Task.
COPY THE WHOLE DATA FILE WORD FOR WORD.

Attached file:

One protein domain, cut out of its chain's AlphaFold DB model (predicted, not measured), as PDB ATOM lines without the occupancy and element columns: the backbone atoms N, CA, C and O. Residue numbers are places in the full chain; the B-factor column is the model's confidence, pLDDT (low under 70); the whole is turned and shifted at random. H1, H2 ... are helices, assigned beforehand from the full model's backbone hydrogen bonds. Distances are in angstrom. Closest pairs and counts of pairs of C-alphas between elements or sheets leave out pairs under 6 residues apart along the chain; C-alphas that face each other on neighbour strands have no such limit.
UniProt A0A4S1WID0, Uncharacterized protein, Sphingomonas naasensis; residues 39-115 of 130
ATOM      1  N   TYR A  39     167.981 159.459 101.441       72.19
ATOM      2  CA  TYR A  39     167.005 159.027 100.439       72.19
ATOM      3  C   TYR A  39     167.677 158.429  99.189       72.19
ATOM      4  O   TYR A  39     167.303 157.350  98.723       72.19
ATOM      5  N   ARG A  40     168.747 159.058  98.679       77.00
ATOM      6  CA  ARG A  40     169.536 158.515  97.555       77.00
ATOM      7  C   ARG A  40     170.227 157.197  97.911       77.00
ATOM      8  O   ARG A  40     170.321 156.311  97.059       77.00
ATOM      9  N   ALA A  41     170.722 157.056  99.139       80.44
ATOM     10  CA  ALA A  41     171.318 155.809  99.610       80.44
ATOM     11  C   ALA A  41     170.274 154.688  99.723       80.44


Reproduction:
One protein domain, cut out of its chain's AlphaFold DB model (predicted, not measured), as PDB ATOM lines without the occupancy and element columns: the backbone atoms N, CA, C and O. Residue numbers are places in the full chain; the B-factor column is the model's confidence, pLDDT (low under 70); the whole is turned and shifted at random. H1, H2 ... are helices, assigned beforehand from the full model's backbone hydrogen bonds. Distances are in angstrom. Closest pairs and counts of pairs of C-alphas between elements or sheets leave out pairs under 6 residues apart along the chain; C-alphas that face each other on neighbour strands have no such limit.
UniProt A0A4S1WID0, Uncharacterized protein, Sphingomonas naasensis; residues 39-115 of 130
ATOM      1  N   TYR A  39     167.981 159.459 101.441       72.19
ATOM      2  CA  TYR A  39     167.005 159.027 100.439       72.19
ATOM      3  C   TYR A  39     167.677 158.429  99.189       72.19
ATOM      4  O   TYR A  39     167.303 157.350  98.723       72.19
ATOM      5  N   ARG A  40     168.747 159.058  98.679       77.00
ATOM      6  CA  ARG A  40     169.536 158.515  97.555       77.00
ATOM      7  C   ARG A  40     170.227 157.197  97.911       77.00
ATOM      8  O   ARG A  40     170.321 156.311  97.059       77.00
ATOM      9  N   ALA A  41     170.722 157.056  99.139       80.44
ATOM     10  CA  ALA A  41     171.318 155.809  99.610       80.44
ATOM     11  C   ALA A  41     170.274 154.688  99.723       80.44